Auburn alum reflects on leading the development of the Hubble Space Telescope

Published: April 21, 2017
Updated: June 22, 2017
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NASA has called it the "most significant advance in astronomy since Galileo's telescope." It has been orbiting 340 miles above the Earth's surface since its launch from Space Shuttle Discovery on April 24, 1990. Since then, scientists have used its unobstructed view of the universe to make more than one million observations about planets, stars, black holes and galaxies.

It is the Hubble Space Telescope—an instrument only intended to endure 10 years in space—that continues to broaden our understanding of the universe as it circles the globe. Auburn University alumnus Jim Odom led its development and helped make this exceptional view of space possible.

Growing up in the little town of McKenzie, Alabama, Odom's father was a farmer who owned a car mechanics garage. From an early age, Odom knew he wanted to be an engineer, which led him to Auburn to study mechanical engineering.

"I married my high school sweetheart, June Peevy, my senior year, and I worked in the Student Union building," said Odom, who now lives in Decatur, Alabama. "After graduation in 1955 I interviewed with several people. I particularly liked a company out of Decatur called Chemstrand Corporation, and I began my career there."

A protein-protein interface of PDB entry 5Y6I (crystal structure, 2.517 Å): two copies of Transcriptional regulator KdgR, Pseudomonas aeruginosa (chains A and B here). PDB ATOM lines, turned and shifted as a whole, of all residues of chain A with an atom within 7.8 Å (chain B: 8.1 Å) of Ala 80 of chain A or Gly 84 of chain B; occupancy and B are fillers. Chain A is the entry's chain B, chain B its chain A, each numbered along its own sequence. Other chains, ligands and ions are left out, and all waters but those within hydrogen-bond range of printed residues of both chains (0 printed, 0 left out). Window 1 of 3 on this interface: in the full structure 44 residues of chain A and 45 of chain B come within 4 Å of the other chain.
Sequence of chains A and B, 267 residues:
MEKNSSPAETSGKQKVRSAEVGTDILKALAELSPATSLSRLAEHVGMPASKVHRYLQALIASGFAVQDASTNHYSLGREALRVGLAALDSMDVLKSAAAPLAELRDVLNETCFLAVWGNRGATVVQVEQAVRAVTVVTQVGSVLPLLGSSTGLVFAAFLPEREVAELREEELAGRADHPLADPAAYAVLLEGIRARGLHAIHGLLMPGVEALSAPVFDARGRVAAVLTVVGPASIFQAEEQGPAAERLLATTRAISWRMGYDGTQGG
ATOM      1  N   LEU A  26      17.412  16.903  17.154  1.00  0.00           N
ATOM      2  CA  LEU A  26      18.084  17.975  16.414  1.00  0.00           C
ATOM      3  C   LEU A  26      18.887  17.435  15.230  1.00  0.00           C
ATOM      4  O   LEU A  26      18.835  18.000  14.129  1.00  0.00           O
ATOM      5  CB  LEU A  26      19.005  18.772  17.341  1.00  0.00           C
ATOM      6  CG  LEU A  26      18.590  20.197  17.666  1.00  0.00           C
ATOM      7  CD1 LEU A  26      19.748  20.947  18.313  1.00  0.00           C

In the spring of 1956, Odom was drafted by the Army and sent to basic training in Jackson, South Carolina. When he arrived back home in north Alabama, his engineering background made him a candidate for a much different role within the Army.

"My next-door neighbor was a personnel director in one of the laboratories for the Army Ballistic Missile Agency, where Dr. Wernher von Braun and Maj. Gen. John Medaris were leading the Army's rocket research and development team," Odom said. "There was a program that took engineers, scientists and mathematicians that were in the Army, and could place them into their professions. Dr. von Braun and Maj. Gen. Medaris could call anybody in the Army that had degrees that they wanted to utilize. I happened to fit, and they picked me to join their team."